In retrospect, I don't think we plan out anything in advance. Issues with the community were dealt whenever they arise, like spam, ads, negativity, etc. But I think the one thing we kept in mind from the start, was that the moderators we recruit will set the tone and vibe of the entire community.
Sure, but it sounds like there is tacit knowledge from past experience doing it with Dynalist. An intuitive and adaptive approach that was able to respond to your community needs.
There was some of that for sure.
I would also attribute some of it to my previous gaming community experience.
Why do you say that?
Mostly from observation, especially on Discord. The people at the top (server owners and moderators) steer the conversations whenever things derail.
And that vibe trickles down to other users, who helps enforce the vibe of the community.
Or rather, how do they set the tone and vibe? What are the helpful moderator behaviors you've noticed?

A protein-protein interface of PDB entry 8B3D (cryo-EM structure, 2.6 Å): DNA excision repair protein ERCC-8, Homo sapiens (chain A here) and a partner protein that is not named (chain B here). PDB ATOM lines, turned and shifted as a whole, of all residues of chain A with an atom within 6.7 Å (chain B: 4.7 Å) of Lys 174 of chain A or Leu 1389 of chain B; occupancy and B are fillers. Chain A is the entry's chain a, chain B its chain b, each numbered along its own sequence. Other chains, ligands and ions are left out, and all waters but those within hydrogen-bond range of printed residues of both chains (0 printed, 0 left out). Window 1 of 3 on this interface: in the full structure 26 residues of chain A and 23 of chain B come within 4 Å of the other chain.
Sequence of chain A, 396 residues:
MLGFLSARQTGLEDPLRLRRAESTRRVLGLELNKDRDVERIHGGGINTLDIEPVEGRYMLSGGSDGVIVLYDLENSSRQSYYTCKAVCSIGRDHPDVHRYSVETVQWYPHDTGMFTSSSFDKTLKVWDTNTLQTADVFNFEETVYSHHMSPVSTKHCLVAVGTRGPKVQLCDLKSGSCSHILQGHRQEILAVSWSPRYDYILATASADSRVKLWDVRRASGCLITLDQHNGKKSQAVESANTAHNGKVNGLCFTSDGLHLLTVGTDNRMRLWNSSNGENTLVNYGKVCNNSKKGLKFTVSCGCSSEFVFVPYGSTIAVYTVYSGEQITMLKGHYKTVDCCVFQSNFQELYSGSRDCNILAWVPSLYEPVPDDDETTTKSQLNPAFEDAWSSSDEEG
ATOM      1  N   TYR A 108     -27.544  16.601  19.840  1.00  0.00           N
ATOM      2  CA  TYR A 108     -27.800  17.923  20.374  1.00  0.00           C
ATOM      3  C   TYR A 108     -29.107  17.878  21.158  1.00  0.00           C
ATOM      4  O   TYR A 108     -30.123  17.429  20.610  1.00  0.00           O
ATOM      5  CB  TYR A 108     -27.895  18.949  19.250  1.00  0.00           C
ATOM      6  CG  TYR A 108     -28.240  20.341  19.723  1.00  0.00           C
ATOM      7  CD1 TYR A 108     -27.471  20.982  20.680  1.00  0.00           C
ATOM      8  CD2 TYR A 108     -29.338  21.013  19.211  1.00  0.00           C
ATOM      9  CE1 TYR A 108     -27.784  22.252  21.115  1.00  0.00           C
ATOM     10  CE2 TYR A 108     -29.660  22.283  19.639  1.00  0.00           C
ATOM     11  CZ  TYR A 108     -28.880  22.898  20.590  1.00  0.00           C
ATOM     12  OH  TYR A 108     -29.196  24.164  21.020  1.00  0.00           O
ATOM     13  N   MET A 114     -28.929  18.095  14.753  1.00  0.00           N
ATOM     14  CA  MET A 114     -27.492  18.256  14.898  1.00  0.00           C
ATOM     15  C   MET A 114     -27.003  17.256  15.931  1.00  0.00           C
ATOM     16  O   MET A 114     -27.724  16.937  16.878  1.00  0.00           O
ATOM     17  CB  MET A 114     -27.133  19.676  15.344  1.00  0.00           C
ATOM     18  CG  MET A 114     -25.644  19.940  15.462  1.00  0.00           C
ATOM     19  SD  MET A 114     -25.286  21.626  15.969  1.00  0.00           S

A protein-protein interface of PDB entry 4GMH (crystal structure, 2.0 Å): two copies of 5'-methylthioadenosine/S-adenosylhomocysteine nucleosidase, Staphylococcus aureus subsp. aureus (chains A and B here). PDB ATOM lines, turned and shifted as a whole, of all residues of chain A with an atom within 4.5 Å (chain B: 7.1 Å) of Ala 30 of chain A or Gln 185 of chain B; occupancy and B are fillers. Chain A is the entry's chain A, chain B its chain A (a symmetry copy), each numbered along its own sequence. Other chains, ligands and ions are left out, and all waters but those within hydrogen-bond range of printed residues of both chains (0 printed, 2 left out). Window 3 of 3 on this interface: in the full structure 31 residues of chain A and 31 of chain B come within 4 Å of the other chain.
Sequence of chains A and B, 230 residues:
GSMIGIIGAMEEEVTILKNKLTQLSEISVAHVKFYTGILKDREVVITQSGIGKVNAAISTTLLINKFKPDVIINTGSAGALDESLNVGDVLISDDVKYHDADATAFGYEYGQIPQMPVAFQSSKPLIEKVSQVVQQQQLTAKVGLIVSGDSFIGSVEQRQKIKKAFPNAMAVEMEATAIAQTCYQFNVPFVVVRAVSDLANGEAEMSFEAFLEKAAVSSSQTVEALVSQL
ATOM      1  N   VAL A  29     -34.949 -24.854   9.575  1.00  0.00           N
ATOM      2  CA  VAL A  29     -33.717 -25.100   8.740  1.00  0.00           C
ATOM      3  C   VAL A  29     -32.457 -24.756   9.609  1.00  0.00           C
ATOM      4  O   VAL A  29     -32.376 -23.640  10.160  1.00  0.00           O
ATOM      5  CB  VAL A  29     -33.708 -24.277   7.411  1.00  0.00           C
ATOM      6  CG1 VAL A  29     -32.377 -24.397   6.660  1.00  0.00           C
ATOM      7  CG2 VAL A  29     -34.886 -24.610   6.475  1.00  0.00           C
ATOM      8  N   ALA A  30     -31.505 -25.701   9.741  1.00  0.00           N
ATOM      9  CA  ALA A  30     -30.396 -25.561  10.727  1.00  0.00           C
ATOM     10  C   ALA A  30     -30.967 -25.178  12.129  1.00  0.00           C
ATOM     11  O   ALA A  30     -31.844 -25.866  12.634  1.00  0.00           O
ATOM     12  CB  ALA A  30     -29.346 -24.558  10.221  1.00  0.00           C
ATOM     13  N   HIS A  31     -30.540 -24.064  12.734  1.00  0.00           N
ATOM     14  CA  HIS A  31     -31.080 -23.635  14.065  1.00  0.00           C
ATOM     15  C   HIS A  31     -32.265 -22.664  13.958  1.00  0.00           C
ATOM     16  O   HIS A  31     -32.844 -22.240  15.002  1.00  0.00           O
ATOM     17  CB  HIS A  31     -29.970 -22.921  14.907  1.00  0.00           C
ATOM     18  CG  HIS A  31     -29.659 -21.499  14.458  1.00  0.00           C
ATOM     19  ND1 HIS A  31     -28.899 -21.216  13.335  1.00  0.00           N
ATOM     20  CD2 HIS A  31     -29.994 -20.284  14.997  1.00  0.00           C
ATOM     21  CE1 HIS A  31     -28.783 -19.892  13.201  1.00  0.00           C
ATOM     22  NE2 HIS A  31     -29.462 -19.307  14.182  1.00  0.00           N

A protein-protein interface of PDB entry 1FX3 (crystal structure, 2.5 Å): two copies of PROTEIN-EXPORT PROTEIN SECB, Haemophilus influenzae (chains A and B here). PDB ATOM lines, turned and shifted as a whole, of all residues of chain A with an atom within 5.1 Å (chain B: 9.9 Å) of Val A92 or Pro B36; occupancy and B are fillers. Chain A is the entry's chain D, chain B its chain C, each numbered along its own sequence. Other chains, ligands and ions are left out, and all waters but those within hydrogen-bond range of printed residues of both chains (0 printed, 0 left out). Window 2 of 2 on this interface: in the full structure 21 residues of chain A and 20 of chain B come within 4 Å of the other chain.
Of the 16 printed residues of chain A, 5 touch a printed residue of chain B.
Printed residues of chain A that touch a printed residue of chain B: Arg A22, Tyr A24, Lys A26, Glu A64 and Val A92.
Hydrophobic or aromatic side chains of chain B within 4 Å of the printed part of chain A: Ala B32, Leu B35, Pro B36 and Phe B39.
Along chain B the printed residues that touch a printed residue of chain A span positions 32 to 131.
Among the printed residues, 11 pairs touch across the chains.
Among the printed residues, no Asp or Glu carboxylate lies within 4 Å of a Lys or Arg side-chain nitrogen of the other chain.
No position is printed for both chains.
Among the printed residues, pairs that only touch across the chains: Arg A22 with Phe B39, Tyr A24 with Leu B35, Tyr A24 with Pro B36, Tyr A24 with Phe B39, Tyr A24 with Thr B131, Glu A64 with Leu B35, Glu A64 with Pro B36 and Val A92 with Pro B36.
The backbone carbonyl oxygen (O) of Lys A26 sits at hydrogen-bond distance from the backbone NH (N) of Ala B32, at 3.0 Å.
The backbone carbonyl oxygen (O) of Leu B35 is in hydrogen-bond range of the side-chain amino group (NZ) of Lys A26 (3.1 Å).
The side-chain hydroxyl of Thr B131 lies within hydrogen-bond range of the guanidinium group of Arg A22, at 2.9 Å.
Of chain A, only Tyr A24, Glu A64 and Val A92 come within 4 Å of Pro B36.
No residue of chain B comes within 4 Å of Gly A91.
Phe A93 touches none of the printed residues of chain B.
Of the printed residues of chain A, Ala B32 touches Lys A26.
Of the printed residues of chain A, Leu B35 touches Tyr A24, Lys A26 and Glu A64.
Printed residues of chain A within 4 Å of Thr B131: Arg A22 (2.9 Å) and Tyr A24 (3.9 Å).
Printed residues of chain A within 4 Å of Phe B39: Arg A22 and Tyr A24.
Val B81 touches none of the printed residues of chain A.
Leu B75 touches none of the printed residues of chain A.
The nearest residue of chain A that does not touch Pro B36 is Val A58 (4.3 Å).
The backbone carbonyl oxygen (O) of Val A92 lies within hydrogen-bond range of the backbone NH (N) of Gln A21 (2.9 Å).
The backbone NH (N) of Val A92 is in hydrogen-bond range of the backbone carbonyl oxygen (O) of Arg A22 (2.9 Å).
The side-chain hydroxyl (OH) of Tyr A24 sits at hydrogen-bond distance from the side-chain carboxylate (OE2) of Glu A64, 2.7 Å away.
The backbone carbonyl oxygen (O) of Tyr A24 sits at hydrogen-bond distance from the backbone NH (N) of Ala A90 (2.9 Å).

It's a bit hard to explain in words haha. For me, it's more of an intuition to pick out the way someone phrase out their messages. In general, the way they talk, the words they chose, the tone of the sentence, it adds up.
A few pointers I can think of - Does someone admit their mistakes? Do they give other people the benefit of the doubt? Are they open minded about ideas and suggestions?
So the way they interact with people is really important, because it's essentially people skills?
Pretty much, yes . That's a good word I hadn't thought of, it's very on point
Can you elaborate on that then? How would you describe the interactions that moderators tend to have with users?